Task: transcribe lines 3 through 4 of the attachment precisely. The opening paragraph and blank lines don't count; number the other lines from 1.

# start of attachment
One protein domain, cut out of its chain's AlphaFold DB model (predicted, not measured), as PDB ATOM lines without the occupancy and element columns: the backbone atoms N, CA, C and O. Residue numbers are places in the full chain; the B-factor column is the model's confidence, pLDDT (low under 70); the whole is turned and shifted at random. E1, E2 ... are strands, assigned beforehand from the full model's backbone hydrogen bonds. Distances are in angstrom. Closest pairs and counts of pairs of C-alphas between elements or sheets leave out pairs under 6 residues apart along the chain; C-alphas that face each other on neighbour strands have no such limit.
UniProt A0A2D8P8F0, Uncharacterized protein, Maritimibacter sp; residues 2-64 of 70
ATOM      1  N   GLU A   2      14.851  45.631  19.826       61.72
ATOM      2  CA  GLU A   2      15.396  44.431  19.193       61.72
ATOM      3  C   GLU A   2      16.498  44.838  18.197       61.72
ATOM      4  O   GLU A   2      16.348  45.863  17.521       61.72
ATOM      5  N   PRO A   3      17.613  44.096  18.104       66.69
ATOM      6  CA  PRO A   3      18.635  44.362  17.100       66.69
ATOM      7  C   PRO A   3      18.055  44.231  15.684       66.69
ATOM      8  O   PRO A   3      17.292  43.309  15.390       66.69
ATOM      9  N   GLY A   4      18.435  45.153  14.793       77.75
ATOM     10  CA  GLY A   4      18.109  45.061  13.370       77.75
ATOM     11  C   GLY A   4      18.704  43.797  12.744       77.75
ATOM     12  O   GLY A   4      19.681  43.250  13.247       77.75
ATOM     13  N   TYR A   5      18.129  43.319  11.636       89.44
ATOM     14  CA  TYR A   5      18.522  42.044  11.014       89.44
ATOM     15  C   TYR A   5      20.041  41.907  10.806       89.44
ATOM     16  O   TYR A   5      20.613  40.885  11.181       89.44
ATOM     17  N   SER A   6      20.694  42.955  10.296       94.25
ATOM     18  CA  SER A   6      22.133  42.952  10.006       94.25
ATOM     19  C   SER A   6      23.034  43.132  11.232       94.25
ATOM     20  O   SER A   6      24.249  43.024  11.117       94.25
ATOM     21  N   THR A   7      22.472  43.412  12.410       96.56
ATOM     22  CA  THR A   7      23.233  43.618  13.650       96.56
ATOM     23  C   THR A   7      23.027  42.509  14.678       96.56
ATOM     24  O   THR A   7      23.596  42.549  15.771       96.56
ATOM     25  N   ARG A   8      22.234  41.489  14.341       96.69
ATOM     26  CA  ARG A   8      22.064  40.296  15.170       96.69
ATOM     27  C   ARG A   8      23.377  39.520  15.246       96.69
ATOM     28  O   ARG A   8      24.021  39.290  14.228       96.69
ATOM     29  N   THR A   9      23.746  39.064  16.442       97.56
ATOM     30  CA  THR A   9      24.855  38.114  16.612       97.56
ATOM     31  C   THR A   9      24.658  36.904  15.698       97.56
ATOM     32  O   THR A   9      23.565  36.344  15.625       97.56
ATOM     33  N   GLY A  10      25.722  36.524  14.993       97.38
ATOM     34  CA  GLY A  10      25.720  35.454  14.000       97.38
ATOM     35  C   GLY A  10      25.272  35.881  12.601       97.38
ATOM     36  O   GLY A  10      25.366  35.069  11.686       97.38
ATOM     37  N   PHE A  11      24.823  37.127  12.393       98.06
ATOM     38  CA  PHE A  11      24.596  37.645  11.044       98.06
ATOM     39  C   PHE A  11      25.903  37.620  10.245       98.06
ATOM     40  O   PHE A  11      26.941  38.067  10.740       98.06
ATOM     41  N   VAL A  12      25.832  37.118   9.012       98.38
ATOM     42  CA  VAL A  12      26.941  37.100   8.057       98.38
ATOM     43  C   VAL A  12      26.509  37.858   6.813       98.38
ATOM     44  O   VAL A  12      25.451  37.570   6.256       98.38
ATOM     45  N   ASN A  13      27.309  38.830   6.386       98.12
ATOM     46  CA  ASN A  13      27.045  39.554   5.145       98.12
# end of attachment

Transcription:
ATOM      2  CA  GLU A   2      15.396  44.431  19.193       61.72
ATOM      3  C   GLU A   2      16.498  44.838  18.197       61.72